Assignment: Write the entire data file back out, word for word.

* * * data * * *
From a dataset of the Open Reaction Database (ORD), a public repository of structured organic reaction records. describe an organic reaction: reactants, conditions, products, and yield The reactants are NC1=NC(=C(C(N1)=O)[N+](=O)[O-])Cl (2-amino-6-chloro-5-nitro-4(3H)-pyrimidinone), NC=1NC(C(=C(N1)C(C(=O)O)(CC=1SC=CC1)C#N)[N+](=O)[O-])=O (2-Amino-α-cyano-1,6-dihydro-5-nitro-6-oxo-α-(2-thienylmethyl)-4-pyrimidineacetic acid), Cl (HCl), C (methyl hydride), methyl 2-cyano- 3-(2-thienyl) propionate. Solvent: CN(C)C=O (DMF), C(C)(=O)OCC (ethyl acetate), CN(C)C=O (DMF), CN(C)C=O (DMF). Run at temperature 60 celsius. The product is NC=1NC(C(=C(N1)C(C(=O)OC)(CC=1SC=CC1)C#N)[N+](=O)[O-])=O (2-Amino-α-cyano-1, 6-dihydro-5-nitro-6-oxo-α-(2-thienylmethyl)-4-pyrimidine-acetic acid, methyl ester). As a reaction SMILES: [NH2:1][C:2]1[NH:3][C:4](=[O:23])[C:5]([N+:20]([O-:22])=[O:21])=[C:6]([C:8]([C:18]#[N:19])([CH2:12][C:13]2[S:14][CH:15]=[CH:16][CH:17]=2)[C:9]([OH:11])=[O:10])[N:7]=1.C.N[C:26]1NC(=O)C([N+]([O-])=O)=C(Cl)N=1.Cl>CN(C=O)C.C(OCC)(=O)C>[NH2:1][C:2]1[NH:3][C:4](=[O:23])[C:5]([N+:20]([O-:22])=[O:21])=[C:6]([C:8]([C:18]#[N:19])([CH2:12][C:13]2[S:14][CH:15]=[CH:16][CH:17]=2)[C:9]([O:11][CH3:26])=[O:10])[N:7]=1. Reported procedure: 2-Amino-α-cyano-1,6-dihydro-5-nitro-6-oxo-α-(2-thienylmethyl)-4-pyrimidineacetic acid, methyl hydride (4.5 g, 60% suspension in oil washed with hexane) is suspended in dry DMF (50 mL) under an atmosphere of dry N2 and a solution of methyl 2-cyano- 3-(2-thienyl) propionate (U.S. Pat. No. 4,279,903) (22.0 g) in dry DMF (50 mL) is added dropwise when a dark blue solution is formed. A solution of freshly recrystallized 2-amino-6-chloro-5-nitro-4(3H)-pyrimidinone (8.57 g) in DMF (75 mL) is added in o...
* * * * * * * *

From a dataset of the Open Reaction Database (ORD), a public repository of structured organic reaction records. describe an organic reaction: reactants, conditions, products, and yield The reactants are NC1=NC(=C(C(N1)=O)[N+](=O)[O-])Cl (2-amino-6-chloro-5-nitro-4(3H)-pyrimidinone), NC=1NC(C(=C(N1)C(C(=O)O)(CC=1SC=CC1)C#N)[N+](=O)[O-])=O (2-Amino-α-cyano-1,6-dihydro-5-nitro-6-oxo-α-(2-thienylmethyl)-4-pyrimidineacetic acid), Cl (HCl), C (methyl hydride), methyl 2-cyano- 3-(2-thienyl) propionate. Solvent: CN(C)C=O (DMF), C(C)(=O)OCC (ethyl acetate), CN(C)C=O (DMF), CN(C)C=O (DMF). Run at temperature 60 celsius. The product is NC=1NC(C(=C(N1)C(C(=O)OC)(CC=1SC=CC1)C#N)[N+](=O)[O-])=O (2-Amino-α-cyano-1, 6-dihydro-5-nitro-6-oxo-α-(2-thienylmethyl)-4-pyrimidine-acetic acid, methyl ester). As a reaction SMILES: [NH2:1][C:2]1[NH:3][C:4](=[O:23])[C:5]([N+:20]([O-:22])=[O:21])=[C:6]([C:8]([C:18]#[N:19])([CH2:12][C:13]2[S:14][CH:15]=[CH:16][CH:17]=2)[C:9]([OH:11])=[O:10])[N:7]=1.C.N[C:26]1NC(=O)C([N+]([O-])=O)=C(Cl)N=1.Cl>CN(C=O)C.C(OCC)(=O)C>[NH2:1][C:2]1[NH:3][C:4](=[O:23])[C:5]([N+:20]([O-:22])=[O:21])=[C:6]([C:8]([C:18]#[N:19])([CH2:12][C:13]2[S:14][CH:15]=[CH:16][CH:17]=2)[C:9]([O:11][CH3:26])=[O:10])[N:7]=1. Reported procedure: 2-Amino-α-cyano-1,6-dihydro-5-nitro-6-oxo-α-(2-thienylmethyl)-4-pyrimidineacetic acid, methyl hydride (4.5 g, 60% suspension in oil washed with hexane) is suspended in dry DMF (50 mL) under an atmosphere of dry N2 and a solution of methyl 2-cyano- 3-(2-thienyl) propionate (U.S. Pat. No. 4,279,903) (22.0 g) in dry DMF (50 mL) is added dropwise when a dark blue solution is formed. A solution of freshly recrystallized 2-amino-6-chloro-5-nitro-4(3H)-pyrimidinone (8.57 g) in DMF (75 mL) is added in o...